As Allan & Delair point out “… numerous peoples all over the world have preserved ancient accounts apparently describing some of the tremendous catastrophes …” How are these to be tested? How are they to be interpreted? They also point out “… the superficial simplicity, even naivete, of many traditions. For the initial compilers and purveyors of traditions to convey, in clear and unambiguous terms, often quite elaborate original concepts and sagas, to essentially illiterate mass audiences, it was necessary for these traditions to be presented in simplified or general forms.”
One would not expect the immediate survivors of the Deluge and the calamities preceding it to do more than work out how to continue their lives. The next generation may have opportunities to think about what happened, and to reach some sort of conclusion as to how it all came about. The following generation may then feel competent to compile an explanatory narrative – often couched in symbolic form. Refer the legends about the Sumerian Lord Marduk, and other legends of a religious nature which seem to be current.
Borrowing from Allan & Delair, one might treat some legends as intended to instruct or entertain. Or, to view some traditions as symbolic in some meaningful manner. Or, to evaluate them as profane or religious explanations. Or, they could represent fragments of memories of real historical people and their experiences. Or, a combination of these interpretations.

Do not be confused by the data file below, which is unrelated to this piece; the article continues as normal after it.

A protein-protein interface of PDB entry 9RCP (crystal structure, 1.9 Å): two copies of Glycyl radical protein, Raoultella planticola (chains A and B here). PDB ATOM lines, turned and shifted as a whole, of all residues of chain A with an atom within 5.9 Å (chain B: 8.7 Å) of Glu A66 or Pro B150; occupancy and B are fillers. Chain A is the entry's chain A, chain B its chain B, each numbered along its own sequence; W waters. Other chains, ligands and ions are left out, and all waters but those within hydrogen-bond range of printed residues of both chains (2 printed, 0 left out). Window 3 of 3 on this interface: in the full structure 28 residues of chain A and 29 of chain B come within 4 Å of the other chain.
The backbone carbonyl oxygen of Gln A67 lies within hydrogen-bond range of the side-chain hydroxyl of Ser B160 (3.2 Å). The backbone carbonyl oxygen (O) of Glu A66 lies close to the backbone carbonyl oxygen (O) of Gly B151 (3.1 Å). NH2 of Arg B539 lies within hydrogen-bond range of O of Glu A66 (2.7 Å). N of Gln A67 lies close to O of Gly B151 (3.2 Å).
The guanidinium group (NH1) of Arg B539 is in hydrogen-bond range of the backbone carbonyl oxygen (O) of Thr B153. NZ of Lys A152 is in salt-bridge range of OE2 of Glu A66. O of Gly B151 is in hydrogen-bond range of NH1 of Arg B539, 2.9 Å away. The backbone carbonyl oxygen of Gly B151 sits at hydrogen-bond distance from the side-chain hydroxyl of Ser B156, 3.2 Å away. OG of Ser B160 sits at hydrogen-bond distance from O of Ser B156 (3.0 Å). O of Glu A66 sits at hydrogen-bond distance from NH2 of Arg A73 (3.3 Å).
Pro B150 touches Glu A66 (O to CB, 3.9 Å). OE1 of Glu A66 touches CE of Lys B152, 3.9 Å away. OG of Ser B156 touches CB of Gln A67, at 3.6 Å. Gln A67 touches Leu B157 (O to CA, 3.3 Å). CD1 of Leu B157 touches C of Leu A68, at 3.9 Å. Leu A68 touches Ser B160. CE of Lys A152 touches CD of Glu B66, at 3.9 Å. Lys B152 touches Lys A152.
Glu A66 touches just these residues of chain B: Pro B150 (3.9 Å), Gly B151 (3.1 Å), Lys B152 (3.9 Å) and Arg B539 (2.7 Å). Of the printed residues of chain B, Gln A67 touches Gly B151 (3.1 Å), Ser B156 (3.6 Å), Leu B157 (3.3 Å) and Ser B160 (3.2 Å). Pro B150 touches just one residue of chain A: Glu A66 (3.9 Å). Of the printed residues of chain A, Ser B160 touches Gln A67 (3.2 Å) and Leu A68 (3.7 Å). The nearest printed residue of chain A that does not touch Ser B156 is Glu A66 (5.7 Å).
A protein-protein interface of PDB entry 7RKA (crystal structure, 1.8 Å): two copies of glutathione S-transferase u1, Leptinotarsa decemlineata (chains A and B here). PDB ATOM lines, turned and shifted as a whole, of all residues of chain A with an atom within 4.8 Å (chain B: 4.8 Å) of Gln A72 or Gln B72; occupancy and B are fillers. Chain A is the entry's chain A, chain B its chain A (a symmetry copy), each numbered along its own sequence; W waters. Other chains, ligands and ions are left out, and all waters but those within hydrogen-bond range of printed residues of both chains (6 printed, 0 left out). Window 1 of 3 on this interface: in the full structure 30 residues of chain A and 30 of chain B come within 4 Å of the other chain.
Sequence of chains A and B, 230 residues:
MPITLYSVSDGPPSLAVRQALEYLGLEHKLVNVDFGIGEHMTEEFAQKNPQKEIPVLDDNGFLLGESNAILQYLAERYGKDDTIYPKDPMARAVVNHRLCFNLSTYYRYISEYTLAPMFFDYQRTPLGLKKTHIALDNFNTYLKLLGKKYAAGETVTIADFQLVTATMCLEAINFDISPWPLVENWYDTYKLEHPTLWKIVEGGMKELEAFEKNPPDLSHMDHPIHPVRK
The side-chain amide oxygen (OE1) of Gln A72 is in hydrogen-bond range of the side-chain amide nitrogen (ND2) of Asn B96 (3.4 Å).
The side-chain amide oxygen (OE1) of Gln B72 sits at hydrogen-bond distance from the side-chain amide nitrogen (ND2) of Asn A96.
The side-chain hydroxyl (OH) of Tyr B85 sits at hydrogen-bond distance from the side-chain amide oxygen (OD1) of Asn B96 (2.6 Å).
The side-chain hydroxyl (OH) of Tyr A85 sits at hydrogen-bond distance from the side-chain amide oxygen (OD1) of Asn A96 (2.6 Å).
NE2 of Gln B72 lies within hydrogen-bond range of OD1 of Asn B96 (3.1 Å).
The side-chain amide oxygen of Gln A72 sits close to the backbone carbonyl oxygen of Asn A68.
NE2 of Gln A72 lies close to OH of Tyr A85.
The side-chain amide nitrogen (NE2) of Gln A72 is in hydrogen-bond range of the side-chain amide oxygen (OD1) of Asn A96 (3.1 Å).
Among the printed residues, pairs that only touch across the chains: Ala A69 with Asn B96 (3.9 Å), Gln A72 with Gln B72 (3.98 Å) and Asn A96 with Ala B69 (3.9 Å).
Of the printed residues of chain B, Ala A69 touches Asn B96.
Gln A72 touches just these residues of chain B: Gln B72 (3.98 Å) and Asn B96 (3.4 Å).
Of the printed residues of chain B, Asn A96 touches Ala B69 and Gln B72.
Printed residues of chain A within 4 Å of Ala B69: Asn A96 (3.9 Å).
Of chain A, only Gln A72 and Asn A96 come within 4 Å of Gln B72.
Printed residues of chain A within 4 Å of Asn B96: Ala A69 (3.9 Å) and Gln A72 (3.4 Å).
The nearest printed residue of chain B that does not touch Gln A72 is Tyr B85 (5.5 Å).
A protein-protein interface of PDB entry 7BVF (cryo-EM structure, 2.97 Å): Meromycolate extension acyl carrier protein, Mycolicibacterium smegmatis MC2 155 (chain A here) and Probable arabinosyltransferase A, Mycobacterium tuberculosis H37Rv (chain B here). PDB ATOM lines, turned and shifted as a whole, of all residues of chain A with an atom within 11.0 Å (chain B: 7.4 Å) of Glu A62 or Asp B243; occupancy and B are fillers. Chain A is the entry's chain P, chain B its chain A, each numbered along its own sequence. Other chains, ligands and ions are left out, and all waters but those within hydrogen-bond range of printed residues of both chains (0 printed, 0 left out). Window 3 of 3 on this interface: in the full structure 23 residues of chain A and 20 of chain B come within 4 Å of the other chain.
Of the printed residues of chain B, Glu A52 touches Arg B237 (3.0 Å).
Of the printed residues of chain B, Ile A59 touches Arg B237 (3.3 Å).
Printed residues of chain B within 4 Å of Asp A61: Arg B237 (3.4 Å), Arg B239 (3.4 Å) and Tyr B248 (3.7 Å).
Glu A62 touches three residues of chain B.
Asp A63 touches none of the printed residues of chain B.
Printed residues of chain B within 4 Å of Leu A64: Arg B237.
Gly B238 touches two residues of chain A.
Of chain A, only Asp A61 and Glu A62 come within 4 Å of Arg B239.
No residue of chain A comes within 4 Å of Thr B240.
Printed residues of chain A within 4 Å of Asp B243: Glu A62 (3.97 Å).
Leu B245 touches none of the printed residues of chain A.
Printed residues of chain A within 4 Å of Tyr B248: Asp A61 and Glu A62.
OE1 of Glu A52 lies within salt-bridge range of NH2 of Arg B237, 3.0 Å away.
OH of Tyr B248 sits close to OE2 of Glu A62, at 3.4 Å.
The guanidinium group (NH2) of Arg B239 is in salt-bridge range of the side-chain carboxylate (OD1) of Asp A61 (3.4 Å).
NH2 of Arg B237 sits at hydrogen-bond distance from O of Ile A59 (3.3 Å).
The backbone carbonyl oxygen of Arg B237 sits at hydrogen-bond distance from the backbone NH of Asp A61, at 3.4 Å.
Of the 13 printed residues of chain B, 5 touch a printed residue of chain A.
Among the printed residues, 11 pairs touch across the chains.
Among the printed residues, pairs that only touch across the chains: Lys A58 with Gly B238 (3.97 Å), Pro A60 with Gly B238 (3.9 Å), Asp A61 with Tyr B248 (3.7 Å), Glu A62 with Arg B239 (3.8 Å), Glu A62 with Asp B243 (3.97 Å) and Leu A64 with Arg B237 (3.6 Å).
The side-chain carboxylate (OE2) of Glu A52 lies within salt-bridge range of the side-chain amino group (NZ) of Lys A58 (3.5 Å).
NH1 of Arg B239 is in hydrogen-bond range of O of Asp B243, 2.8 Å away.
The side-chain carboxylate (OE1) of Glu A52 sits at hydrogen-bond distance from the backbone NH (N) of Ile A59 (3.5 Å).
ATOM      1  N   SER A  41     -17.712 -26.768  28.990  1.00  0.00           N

Then, would the stakeholders in any current paradigm hold off judgement about apparently inexplicable events and relationships, while waiting to see what patterns of information those working at the coalface might produce?
For example, the theory of uniformitarianism, which allegedly denies catastrophes – by definition, could be held as the basal condition for life on Earth, while also accepting that normal performances of major objects in space could impact upon life on Earth most catastrophically from time to time, and without warning.
While truth maybe multi-focal, varying over time, it must surely be sought – no matter what we fear!